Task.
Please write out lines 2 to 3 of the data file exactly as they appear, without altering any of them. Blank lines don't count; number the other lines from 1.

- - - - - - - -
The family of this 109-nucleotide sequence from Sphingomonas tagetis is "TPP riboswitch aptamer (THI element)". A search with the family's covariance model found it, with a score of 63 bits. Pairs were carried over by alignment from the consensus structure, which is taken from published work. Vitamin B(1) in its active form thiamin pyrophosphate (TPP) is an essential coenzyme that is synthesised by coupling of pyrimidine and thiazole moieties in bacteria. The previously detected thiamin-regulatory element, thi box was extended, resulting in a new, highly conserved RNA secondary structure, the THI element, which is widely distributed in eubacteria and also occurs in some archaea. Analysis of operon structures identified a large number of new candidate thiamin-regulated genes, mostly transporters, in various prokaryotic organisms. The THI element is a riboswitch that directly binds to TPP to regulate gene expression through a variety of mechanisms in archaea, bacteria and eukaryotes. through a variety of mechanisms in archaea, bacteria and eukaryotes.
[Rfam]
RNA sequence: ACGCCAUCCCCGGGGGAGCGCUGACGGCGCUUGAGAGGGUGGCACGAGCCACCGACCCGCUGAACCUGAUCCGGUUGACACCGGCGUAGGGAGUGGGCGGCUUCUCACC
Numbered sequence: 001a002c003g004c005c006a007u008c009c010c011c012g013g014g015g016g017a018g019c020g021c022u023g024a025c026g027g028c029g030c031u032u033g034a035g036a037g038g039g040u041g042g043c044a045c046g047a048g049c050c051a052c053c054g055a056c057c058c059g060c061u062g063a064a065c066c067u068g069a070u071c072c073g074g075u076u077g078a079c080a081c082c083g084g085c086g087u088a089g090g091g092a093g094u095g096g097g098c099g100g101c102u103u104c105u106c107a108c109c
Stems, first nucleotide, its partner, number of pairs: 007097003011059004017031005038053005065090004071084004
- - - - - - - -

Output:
[Rfam]
RNA sequence: ACGCCAUCCCCGGGGGAGCGCUGACGGCGCUUGAGAGGGUGGCACGAGCCACCGACCCGCUGAACCUGAUCCGGUUGACACCGGCGUAGGGAGUGGGCGGCUUCUCACC